“The Amazon is not just a collection of trees,” says Roberto Mangabeira Unger, Pound professor of law at Harvard Law School. “It is also a collection of close to 25 million residents.” This view of the Amazon as habitat not only for flora and fauna, but also for humanity, informed Unger’s work from 2007 to 2009 as Brazil’s minister of strategic affairs. Popularly known as the “minister of ideas,” he grappled with the challenges of balancing environmental concerns and the economic needs of those who call the Amazon home. “There is no precedent for the sustainable development of a major rainforest region,” says Unger, who has remained involved in the politics of his native land since joining the Harvard Law School in 1971. “We cannot copy; we must initiate a model of development that is environmentally sustainable and socially inclusive.” “Without economic sustainability,” he adds, “the Amazon will be driven inexorably toward destruction.” Starting in the 1960s, the government encouraged relocation to the Amazon, as it saw the settlement of Brazil’s vast interior as a benefit to national security. Those settlers were required to clear land to stake a claim and obtain credit. Then, as North American and European nations recoiled at the Amazon’s deforestation, Brazil did a U-turn, putting in place some of the world’s strictest environmental regulations. This environmental straitjacket left less than a tenth of the Amazon open to productive use. “We need environmental regularization,” Unger says, “not the choice between a freefor-all versus genuflection to the rich North Atlantic nations. We need a real framework, not one developed for show.” An urgent issue underlying the environmental pressures on the Amazon, Unger says, is confusion over who owns it: less than four percent of the Amazon has a clear legal title. Unger has called for legal changes to regularize land titles. Also key to addressing the environmental needs of the Amazon, he says, is the realiza-

these pursuits, and the only way to prevent them is policing that’s difficult to impossible in such a massive territory. Unger argues that new technologies, better suited to the heterogeneity of the rainforest, must replace those developed for use in temperate forests. Economic development in the Amazon, he says, must also mitigate the temptation to encroach on the natural environment. He points to the city of Manaus, where cell phones and motorcycles are manufactured, so the economy doesn’t rely on the extraction of natural resources. Finally, Unger says, alternative legal paradigms are needed for managing forests, “so the only arrow in our quiver is not the concession of

Roberto M. Unger, Pound professor of law and Brazil’s former minister of strategic affairs.

Brazil. Key to the sustainable development of the cerrado, Unger says, is the recovery of large areas degraded by unregulated grazing. For every acre that is farmed, five are turned over to grazing. According to Unger, the technology needed to return this despoiled pasture land to productive farmland is affordable. It costs just 1,500 Brazilian reais—less than $900—to return a hectare (about 2.5 acres) of abandoned pasture to high-intensity, high-value agriculture. The forested part of the Amazon is subject to a similar dynamic, in that many environmentally destructive practices—soy farming, low-intensity ranching, lumbering—are economically efficient. Settlers have little financial incentive to abandon

large forests to corporations.” When he was tapped by President Luiz Inácio Lula da Silva in 2007 as Brazil’s first minister of strategic affairs, Unger’s objective was to formulate a future direction for the government and the nation. He quickly realized that long-term planning needs to begin in the short term. “We need a succession of moves, not a blueprint,” he says. “This should be music, not architecture.” Unger was succeeded as minister in 2009 by a Harvard law student, Daniel Barcelos Vargas. “I will be engaged as I can, directly or indirectly,” says the man who, from Cambridge, has been a behind-the-scenes player in Brazilian politics for four decades. “I have great hope that this will go on. We must protect and preserve the Amazon for the benefit of humanity.”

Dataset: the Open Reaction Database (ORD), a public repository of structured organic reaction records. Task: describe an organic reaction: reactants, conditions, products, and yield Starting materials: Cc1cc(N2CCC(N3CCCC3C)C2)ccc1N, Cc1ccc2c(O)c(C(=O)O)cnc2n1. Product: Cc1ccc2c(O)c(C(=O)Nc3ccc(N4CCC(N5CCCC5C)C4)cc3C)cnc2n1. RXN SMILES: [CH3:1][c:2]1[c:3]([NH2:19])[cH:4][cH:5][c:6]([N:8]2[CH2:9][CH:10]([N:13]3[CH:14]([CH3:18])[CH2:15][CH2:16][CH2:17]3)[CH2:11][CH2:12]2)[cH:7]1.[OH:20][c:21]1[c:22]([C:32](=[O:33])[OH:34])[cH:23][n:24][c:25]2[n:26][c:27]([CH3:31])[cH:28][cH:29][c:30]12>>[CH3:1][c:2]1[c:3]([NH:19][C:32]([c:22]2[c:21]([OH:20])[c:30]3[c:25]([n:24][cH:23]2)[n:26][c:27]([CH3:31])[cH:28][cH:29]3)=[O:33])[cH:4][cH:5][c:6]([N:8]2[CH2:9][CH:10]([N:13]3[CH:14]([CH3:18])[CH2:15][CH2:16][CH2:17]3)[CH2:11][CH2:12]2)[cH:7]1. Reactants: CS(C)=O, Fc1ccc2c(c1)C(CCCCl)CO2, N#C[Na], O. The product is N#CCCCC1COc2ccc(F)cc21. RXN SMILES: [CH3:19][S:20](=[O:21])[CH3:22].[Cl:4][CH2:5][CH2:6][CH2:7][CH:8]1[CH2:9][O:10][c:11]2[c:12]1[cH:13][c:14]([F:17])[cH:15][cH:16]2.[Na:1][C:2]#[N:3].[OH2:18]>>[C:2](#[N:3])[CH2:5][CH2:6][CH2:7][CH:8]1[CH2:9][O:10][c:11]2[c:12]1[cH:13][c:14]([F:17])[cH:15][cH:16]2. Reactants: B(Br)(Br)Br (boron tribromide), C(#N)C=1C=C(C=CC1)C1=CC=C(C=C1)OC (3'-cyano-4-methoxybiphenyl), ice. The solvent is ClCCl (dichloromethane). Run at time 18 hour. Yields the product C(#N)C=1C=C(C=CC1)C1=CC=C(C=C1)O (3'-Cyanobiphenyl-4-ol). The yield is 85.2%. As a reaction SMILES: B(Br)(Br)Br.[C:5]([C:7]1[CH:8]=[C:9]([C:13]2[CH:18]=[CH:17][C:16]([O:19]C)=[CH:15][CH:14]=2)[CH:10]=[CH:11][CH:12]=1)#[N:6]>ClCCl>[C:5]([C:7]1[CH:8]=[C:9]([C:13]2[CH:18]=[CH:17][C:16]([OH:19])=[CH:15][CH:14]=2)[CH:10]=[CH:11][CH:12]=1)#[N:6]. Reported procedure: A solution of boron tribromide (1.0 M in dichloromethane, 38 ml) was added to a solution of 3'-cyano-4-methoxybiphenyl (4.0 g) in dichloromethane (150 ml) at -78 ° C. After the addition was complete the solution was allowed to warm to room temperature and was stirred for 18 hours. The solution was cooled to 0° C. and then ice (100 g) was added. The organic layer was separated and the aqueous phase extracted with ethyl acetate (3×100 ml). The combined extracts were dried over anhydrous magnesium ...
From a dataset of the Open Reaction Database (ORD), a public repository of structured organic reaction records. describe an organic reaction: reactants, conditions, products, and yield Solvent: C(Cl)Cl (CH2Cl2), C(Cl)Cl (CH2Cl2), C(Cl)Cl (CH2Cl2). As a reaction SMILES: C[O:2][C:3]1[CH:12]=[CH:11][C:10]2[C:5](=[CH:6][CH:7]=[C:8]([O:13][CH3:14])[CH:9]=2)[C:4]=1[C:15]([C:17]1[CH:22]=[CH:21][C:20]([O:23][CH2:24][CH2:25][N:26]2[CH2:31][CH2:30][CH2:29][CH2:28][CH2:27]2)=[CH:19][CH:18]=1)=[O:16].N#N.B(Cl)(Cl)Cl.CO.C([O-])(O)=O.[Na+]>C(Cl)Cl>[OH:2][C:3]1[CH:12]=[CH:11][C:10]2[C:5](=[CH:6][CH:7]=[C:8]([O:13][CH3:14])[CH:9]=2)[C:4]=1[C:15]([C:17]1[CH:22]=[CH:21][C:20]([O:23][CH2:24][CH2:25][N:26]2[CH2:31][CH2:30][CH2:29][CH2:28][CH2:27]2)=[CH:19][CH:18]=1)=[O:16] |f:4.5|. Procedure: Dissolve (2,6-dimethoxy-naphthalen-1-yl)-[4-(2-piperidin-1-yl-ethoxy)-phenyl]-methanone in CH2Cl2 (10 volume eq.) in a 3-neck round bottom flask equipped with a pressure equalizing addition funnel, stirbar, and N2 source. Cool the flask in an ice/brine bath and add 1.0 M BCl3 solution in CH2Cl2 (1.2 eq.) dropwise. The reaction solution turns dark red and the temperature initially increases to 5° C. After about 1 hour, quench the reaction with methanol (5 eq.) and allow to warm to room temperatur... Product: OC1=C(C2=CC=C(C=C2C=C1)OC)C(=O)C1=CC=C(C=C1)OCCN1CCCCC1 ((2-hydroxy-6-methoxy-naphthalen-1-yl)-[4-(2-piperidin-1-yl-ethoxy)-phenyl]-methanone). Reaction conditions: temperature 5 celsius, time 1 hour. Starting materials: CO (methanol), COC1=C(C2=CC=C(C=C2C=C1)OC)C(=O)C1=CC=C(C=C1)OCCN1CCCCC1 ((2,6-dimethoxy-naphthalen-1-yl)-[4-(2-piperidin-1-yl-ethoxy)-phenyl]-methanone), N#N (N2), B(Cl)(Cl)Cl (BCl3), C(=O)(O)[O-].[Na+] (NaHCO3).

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THE EPA@40: PROTECTING THE ENVIRONMENT & OUR COMMUNITIES During the past forty years, the U.S. Environmental Protection Agency has made great strides in stripping toxic chemicals from our waterways, eradicating lead from our communities, and improving air quality in our cities. Yet, despite such achievements, the EPA still faces colossal challenges on several fronts. To honor the forty-year history of the agency and to contemplate the mission ahead, HUCE—in conjunction with Harvard’s Kennedy School, Law School, and School of Public Health—hosted “The EPA @ 40: Protecting the Environment & Our Communities” on December 3. More than 300 attendees gathered for the day-long event, which featured addresses by EPA Administrator Lisa P. Jackson and former Vice President Al Gore, as well as four thematic panel discussions: • A Legacy of Environmental Protection • Global Problems, Local Solutions • From Science to Policy • Confronting Climate Together, the panels offered the perspectives of 25 experts from academia, government, business, and environmental NGOs, including William Ruckelshaus, the founding EPA Administrator. To view video and photos from each panel, visit www.environment.harvard.edu/epa PHOTOS: Left - EPA Administrator Lisa P. Jackson Right: 1. William Ruckelshaus, founding EPA Administrator 2. (left to right) Harvard Law professor Jody Freeman; Harvard President Drew Faust; Harvard Law School Dean Martha Minow; Lisa P. Jackson; former Vice President Al Gore; John Holdren, Kennedy School professor, Assistant to President Obama for Science and Technology, and Director of the federal government’s Office of Science and Technology Policy; Daniel P. Schrag, HUCE Director and professor in the School of Engineering and Applied Sciences and the department of Earth & Planetary Sciences 3. Global Problems, Local Solutions with moderator Jody Freeman 4. The panelists open the field to audience questions 5. EPA @ 40 conference poster 6. Lisa P. Jackson listens intently to the panel discussions 7. Peter Lehner, executive director of the Natural Resources Defense Council, answers an audience member’s question 8. Al Gore addresses lunch attendees